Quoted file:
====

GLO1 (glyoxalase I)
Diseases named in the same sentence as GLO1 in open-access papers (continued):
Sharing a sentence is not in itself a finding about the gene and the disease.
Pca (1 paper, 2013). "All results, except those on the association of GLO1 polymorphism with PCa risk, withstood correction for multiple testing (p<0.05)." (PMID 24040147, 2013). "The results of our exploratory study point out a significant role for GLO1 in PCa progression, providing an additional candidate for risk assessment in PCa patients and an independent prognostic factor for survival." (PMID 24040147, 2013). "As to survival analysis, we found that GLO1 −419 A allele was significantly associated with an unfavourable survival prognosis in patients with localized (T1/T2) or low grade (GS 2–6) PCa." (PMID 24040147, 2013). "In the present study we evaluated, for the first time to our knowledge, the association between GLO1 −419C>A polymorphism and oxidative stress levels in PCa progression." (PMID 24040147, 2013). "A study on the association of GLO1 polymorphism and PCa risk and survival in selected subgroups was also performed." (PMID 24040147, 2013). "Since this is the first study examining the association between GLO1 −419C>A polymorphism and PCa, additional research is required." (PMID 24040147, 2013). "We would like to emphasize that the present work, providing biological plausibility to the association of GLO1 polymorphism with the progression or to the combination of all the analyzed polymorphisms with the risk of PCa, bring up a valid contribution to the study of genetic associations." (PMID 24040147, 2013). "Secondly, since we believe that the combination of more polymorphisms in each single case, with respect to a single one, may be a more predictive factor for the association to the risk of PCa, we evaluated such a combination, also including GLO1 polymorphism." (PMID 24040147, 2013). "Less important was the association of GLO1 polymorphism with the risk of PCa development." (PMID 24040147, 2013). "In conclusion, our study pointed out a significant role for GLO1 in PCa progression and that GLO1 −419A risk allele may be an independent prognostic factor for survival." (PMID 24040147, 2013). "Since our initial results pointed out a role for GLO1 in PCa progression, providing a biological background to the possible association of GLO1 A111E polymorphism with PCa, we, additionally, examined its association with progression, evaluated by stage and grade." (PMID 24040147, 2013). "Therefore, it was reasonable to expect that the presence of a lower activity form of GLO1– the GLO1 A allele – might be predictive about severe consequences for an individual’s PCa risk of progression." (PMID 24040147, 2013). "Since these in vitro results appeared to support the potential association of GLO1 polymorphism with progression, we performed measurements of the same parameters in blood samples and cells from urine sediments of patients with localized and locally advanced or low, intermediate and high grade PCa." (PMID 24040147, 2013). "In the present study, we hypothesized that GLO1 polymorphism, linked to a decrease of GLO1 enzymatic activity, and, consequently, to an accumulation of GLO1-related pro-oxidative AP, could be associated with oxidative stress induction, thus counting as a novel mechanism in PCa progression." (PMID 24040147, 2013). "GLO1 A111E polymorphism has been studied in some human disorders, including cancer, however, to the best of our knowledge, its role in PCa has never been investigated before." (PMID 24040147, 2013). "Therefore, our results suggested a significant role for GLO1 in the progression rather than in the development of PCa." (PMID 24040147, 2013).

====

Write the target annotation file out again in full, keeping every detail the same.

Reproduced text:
GLO1 (glyoxalase I)
Diseases named in the same sentence as GLO1 in open-access papers (continued):
Sharing a sentence is not in itself a finding about the gene and the disease.
Pca (1 paper, 2013). "All results, except those on the association of GLO1 polymorphism with PCa risk, withstood correction for multiple testing (p<0.05)." (PMID 24040147, 2013). "The results of our exploratory study point out a significant role for GLO1 in PCa progression, providing an additional candidate for risk assessment in PCa patients and an independent prognostic factor for survival." (PMID 24040147, 2013). "As to survival analysis, we found that GLO1 −419 A allele was significantly associated with an unfavourable survival prognosis in patients with localized (T1/T2) or low grade (GS 2–6) PCa." (PMID 24040147, 2013). "In the present study we evaluated, for the first time to our knowledge, the association between GLO1 −419C>A polymorphism and oxidative stress levels in PCa progression." (PMID 24040147, 2013). "A study on the association of GLO1 polymorphism and PCa risk and survival in selected subgroups was also performed." (PMID 24040147, 2013). "Since this is the first study examining the association between GLO1 −419C>A polymorphism and PCa, additional research is required." (PMID 24040147, 2013). "We would like to emphasize that the present work, providing biological plausibility to the association of GLO1 polymorphism with the progression or to the combination of all the analyzed polymorphisms with the risk of PCa, bring up a valid contribution to the study of genetic associations." (PMID 24040147, 2013). "Secondly, since we believe that the combination of more polymorphisms in each single case, with respect to a single one, may be a more predictive factor for the association to the risk of PCa, we evaluated such a combination, also including GLO1 polymorphism." (PMID 24040147, 2013). "Less important was the association of GLO1 polymorphism with the risk of PCa development." (PMID 24040147, 2013). "In conclusion, our study pointed out a significant role for GLO1 in PCa progression and that GLO1 −419A risk allele may be an independent prognostic factor for survival." (PMID 24040147, 2013). "Since our initial results pointed out a role for GLO1 in PCa progression, providing a biological background to the possible association of GLO1 A111E polymorphism with PCa, we, additionally, examined its association with progression, evaluated by stage and grade." (PMID 24040147, 2013). "Therefore, it was reasonable to expect that the presence of a lower activity form of GLO1– the GLO1 A allele – might be predictive about severe consequences for an individual’s PCa risk of progression." (PMID 24040147, 2013). "Since these in vitro results appeared to support the potential association of GLO1 polymorphism with progression, we performed measurements of the same parameters in blood samples and cells from urine sediments of patients with localized and locally advanced or low, intermediate and high grade PCa." (PMID 24040147, 2013). "In the present study, we hypothesized that GLO1 polymorphism, linked to a decrease of GLO1 enzymatic activity, and, consequently, to an accumulation of GLO1-related pro-oxidative AP, could be associated with oxidative stress induction, thus counting as a novel mechanism in PCa progression." (PMID 24040147, 2013). "GLO1 A111E polymorphism has been studied in some human disorders, including cancer, however, to the best of our knowledge, its role in PCa has never been investigated before." (PMID 24040147, 2013). "Therefore, our results suggested a significant role for GLO1 in the progression rather than in the development of PCa." (PMID 24040147, 2013).